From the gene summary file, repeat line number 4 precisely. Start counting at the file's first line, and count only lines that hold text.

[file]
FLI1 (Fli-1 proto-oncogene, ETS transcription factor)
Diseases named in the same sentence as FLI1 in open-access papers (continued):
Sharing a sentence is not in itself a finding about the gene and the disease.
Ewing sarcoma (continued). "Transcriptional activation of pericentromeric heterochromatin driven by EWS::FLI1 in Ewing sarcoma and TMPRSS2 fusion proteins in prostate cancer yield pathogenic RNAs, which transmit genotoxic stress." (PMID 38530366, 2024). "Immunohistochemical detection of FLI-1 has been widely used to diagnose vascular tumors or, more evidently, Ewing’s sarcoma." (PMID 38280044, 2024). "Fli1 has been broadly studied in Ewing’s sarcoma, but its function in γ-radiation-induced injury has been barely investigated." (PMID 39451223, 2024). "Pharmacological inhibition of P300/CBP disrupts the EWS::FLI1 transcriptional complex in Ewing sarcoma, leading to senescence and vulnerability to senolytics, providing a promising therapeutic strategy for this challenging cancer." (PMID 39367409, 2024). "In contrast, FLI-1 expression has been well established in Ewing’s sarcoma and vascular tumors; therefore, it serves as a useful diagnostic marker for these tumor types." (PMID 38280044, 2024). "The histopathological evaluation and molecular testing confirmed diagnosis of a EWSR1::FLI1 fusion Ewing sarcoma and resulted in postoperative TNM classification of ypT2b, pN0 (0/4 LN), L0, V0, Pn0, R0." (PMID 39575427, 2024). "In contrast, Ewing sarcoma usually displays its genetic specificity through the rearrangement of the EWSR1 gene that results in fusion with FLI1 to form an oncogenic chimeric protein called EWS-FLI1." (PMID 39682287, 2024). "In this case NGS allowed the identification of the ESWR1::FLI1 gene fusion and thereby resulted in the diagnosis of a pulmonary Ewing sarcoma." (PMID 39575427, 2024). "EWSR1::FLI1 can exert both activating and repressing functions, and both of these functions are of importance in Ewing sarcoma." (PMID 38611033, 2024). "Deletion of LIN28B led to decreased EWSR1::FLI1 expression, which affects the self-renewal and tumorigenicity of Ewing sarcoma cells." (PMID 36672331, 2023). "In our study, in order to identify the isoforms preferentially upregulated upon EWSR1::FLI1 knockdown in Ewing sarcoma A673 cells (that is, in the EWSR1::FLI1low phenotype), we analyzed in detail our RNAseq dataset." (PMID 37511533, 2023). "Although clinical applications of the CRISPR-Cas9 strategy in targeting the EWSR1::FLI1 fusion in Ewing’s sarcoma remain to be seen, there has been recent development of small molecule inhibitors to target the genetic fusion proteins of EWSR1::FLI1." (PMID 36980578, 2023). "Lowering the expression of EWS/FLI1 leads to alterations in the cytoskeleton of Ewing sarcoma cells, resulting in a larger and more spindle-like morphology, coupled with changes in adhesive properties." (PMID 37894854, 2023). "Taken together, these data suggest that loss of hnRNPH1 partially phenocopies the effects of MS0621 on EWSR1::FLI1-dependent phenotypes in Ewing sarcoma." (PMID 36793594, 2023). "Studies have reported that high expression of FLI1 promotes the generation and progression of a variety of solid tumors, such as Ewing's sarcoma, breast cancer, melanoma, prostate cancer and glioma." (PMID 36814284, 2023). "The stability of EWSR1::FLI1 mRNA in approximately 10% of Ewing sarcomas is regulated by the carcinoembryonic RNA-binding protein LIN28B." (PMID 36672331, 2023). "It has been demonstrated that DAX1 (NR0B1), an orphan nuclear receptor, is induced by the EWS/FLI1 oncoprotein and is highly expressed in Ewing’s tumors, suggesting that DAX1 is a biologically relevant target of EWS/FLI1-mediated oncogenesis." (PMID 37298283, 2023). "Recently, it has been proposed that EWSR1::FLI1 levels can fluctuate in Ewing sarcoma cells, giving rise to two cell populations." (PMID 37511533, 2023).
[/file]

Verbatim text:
Ewing sarcoma (continued). "Transcriptional activation of pericentromeric heterochromatin driven by EWS::FLI1 in Ewing sarcoma and TMPRSS2 fusion proteins in prostate cancer yield pathogenic RNAs, which transmit genotoxic stress." (PMID 38530366, 2024). "Immunohistochemical detection of FLI-1 has been widely used to diagnose vascular tumors or, more evidently, Ewing’s sarcoma." (PMID 38280044, 2024). "Fli1 has been broadly studied in Ewing’s sarcoma, but its function in γ-radiation-induced injury has been barely investigated." (PMID 39451223, 2024). "Pharmacological inhibition of P300/CBP disrupts the EWS::FLI1 transcriptional complex in Ewing sarcoma, leading to senescence and vulnerability to senolytics, providing a promising therapeutic strategy for this challenging cancer." (PMID 39367409, 2024). "In contrast, FLI-1 expression has been well established in Ewing’s sarcoma and vascular tumors; therefore, it serves as a useful diagnostic marker for these tumor types." (PMID 38280044, 2024). "The histopathological evaluation and molecular testing confirmed diagnosis of a EWSR1::FLI1 fusion Ewing sarcoma and resulted in postoperative TNM classification of ypT2b, pN0 (0/4 LN), L0, V0, Pn0, R0." (PMID 39575427, 2024). "In contrast, Ewing sarcoma usually displays its genetic specificity through the rearrangement of the EWSR1 gene that results in fusion with FLI1 to form an oncogenic chimeric protein called EWS-FLI1." (PMID 39682287, 2024). "In this case NGS allowed the identification of the ESWR1::FLI1 gene fusion and thereby resulted in the diagnosis of a pulmonary Ewing sarcoma." (PMID 39575427, 2024). "EWSR1::FLI1 can exert both activating and repressing functions, and both of these functions are of importance in Ewing sarcoma." (PMID 38611033, 2024). "Deletion of LIN28B led to decreased EWSR1::FLI1 expression, which affects the self-renewal and tumorigenicity of Ewing sarcoma cells." (PMID 36672331, 2023). "In our study, in order to identify the isoforms preferentially upregulated upon EWSR1::FLI1 knockdown in Ewing sarcoma A673 cells (that is, in the EWSR1::FLI1low phenotype), we analyzed in detail our RNAseq dataset." (PMID 37511533, 2023). "Although clinical applications of the CRISPR-Cas9 strategy in targeting the EWSR1::FLI1 fusion in Ewing’s sarcoma remain to be seen, there has been recent development of small molecule inhibitors to target the genetic fusion proteins of EWSR1::FLI1." (PMID 36980578, 2023). "Lowering the expression of EWS/FLI1 leads to alterations in the cytoskeleton of Ewing sarcoma cells, resulting in a larger and more spindle-like morphology, coupled with changes in adhesive properties." (PMID 37894854, 2023). "Taken together, these data suggest that loss of hnRNPH1 partially phenocopies the effects of MS0621 on EWSR1::FLI1-dependent phenotypes in Ewing sarcoma." (PMID 36793594, 2023). "Studies have reported that high expression of FLI1 promotes the generation and progression of a variety of solid tumors, such as Ewing's sarcoma, breast cancer, melanoma, prostate cancer and glioma." (PMID 36814284, 2023). "The stability of EWSR1::FLI1 mRNA in approximately 10% of Ewing sarcomas is regulated by the carcinoembryonic RNA-binding protein LIN28B." (PMID 36672331, 2023). "It has been demonstrated that DAX1 (NR0B1), an orphan nuclear receptor, is induced by the EWS/FLI1 oncoprotein and is highly expressed in Ewing’s tumors, suggesting that DAX1 is a biologically relevant target of EWS/FLI1-mediated oncogenesis." (PMID 37298283, 2023). "Recently, it has been proposed that EWSR1::FLI1 levels can fluctuate in Ewing sarcoma cells, giving rise to two cell populations." (PMID 37511533, 2023).